Cars

One of our favourite eclectic motors: the Bond Bug

By Alex Moore
05-02-21

1 minute read

The Bond Bug (absolutely no affiliation to 007 ) celebrated its 50th birthday in 2020

And while not every car fanatic will have raised a glass, there are undoubtedly one or two who will. 

The Bug was the brainchild of British industrial designer Tom Karen OBE of Ogle Designs, whose eclectic oeuvre also includes Raleigh’s Chopper bike, the Marble Run game and the Scimitar GTE. British car manufacturer Bond unveiled the Bug in 1970, shortly after being taken over by Reliant. It was designed as a radical new fun-car concept, aimed – perhaps irresponsibly – at a younger motorist. According to Bond, it was the first car to be aimed at the 17 to 25 age group. 

It sold for £629 (£9 more than the Mini 850) and quickly became a cult classic. Its 701cc, four-cylinder engine could drag it from 0 to 60 in roughly 23.2 seconds, while those with sufficient mettle (and patience) could, with a bit of luck and a strong tailwind, reach an impressive 76mph. And thanks to its aerodynamic wedge shape, brilliant tangerine paint job and futuristic hinged canopy, the Bug remains one of the most incongruous, quizzical and frankly odd cars ever designed. 

Despite its obvious flaws – not least its propensity to flip while cornering even at relatively low speeds – the Bug was far from Karen’s final foray into the three-wheeled world. Only three years later, he designed the iconic Reliant Robin. It was arguably a more practical iteration, and indeed another crowd pleaser, only it lacked the Bug’s je ne sais quoi, those froggish headlights and that block-of-red-Leicester physique.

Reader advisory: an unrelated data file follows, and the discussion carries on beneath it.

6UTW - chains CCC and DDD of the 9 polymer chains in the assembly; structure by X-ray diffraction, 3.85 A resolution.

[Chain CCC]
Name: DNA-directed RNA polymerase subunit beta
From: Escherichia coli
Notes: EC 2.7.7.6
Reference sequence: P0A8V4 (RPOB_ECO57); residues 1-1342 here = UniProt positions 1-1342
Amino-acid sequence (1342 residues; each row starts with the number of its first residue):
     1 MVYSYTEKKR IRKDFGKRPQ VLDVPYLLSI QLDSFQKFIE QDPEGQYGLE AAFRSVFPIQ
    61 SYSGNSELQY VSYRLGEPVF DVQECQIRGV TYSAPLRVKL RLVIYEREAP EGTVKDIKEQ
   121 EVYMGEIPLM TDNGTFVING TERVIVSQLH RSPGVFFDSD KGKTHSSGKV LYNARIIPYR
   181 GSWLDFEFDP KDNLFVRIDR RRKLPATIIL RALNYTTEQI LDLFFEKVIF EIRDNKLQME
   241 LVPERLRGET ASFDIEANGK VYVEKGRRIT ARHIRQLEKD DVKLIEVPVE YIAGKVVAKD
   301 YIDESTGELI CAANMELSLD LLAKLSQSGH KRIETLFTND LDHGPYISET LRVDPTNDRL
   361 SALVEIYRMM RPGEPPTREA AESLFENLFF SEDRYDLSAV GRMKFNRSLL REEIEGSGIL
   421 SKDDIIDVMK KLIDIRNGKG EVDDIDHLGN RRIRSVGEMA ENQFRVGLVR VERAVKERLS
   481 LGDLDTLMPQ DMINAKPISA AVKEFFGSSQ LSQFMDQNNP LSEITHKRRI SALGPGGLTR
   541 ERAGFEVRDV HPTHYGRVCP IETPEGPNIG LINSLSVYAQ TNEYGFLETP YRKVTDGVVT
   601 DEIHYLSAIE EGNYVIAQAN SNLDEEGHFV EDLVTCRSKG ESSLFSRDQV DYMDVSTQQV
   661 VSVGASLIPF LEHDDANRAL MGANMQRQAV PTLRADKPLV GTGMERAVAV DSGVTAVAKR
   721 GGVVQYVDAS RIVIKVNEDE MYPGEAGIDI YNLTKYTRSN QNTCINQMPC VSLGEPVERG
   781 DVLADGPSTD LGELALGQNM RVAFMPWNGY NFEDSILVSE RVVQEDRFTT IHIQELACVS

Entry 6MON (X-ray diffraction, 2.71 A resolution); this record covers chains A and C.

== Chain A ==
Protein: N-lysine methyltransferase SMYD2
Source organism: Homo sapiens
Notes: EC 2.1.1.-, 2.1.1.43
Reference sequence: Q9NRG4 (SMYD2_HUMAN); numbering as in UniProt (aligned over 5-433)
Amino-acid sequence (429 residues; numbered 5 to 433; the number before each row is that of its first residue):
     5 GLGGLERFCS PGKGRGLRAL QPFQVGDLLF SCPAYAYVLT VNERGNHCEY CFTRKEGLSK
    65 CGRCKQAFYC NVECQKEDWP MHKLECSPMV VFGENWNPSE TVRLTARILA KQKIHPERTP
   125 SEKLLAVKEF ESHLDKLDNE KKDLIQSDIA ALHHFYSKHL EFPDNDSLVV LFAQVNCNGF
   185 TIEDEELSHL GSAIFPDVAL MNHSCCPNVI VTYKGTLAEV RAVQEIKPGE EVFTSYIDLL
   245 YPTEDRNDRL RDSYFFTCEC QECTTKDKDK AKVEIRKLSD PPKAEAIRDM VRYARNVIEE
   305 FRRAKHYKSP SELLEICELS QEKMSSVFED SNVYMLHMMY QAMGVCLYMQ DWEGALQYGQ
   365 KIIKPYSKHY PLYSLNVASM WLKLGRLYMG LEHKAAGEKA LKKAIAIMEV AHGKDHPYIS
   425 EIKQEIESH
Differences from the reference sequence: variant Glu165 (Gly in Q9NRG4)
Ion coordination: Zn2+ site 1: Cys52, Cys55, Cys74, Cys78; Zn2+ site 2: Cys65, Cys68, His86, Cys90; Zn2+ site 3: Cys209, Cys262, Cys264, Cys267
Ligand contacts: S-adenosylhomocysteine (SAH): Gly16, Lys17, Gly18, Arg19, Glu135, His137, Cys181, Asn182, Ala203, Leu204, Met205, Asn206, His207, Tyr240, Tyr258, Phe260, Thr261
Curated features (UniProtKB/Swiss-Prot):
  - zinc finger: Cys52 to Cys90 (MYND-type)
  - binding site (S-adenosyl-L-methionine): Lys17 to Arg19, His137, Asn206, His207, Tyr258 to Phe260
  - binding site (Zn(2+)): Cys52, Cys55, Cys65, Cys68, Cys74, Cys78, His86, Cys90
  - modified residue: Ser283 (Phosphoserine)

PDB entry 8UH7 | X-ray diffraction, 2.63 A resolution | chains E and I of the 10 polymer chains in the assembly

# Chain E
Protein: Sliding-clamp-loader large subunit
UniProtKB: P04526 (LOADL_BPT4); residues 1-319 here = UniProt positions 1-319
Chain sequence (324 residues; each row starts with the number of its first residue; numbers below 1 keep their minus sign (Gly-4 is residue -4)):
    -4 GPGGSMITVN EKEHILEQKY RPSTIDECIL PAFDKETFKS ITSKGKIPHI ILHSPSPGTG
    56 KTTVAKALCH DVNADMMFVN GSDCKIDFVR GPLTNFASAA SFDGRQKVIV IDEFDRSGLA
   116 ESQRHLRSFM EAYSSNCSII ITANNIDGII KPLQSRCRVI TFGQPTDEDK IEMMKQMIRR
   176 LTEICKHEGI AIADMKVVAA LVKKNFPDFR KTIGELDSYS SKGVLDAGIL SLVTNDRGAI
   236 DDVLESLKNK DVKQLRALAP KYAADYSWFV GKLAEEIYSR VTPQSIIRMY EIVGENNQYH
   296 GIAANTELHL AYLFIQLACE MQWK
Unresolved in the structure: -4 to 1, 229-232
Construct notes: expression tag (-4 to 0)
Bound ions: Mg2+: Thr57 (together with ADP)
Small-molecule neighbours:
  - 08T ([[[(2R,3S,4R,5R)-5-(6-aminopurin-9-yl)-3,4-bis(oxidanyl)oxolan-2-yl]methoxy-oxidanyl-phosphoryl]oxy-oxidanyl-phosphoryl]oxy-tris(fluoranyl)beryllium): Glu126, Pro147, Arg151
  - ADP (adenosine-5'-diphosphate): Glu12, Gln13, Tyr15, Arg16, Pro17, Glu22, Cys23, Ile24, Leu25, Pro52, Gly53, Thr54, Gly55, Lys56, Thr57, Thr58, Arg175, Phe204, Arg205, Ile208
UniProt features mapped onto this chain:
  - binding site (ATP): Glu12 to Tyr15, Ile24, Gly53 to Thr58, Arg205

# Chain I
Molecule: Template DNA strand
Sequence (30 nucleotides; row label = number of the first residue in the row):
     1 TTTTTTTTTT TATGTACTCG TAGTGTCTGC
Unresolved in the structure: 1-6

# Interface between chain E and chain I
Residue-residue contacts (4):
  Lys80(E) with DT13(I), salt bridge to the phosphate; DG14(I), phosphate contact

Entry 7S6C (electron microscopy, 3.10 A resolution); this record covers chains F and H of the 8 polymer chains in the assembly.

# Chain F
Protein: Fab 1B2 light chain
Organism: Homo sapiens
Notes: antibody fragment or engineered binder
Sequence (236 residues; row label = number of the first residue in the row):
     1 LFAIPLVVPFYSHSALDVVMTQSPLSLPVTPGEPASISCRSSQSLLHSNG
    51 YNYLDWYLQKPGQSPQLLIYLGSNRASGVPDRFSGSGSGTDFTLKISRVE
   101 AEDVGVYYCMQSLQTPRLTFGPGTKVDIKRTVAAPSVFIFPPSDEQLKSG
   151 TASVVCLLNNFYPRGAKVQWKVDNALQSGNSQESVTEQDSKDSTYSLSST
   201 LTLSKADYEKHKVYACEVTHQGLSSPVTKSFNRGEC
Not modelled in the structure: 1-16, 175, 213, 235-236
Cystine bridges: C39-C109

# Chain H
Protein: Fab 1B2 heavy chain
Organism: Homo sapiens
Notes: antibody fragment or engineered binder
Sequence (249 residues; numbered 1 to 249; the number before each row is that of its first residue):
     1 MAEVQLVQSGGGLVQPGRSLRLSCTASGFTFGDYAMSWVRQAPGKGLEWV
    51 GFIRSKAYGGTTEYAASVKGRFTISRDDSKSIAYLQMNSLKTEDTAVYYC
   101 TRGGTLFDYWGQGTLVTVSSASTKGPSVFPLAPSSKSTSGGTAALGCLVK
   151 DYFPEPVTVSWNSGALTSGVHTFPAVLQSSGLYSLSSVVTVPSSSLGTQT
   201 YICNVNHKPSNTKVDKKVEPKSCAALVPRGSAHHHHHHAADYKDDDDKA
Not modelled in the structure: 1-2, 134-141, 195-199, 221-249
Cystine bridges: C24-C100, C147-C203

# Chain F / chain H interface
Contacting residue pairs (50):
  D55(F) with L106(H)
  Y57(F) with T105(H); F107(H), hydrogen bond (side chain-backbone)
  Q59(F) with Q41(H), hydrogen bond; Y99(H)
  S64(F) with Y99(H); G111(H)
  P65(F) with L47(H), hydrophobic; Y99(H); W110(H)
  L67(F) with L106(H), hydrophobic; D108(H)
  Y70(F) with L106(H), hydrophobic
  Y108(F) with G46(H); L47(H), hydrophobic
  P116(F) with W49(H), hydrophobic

The Bond Bug's claim to fame

Thumbnail Bond Bug Gettyimages 1181830315
Top: The Bond Bug crossing Westminster Bridge in London, 1970; photography by Popperfoto via Getty Images. Above: Photography by National Motor Museum/Getty Images

The Bond Bug's claim to fame

George Lucas famously fell for the Bug’s charms in 1977, when Karen used its chassis for Luke Skywalker’s X-34 Landspeeder in the inaugural Star Wars film. Camera trickery may have led viewers to believe the young Padawan’s spacecraft hovered, but in actual fact the Bug’s three wheels were always in play.

Ultimately though, it was the car’s rarity and fleeting manufacture (1970 to 1974) that really created the enigma. Only 2,268 were ever produced, and of those it’s estimated that as few as 150 to 200 remain roadworthy. Because for all their quirks, Bugs remain a perennial Concours classic, and passing the half-century mark will inevitably add value. 

If you are lucky enough to find a seller, maybe soften them up with this tidbit: it was in fact Tom Karen – often described as ‘The man who designed the ’70s’ – who convinced a young and despondent Jony Ive to persevere with his degree. So depending on how you look at it, we might also have him to thank for our iPhones. Cheers Tom.


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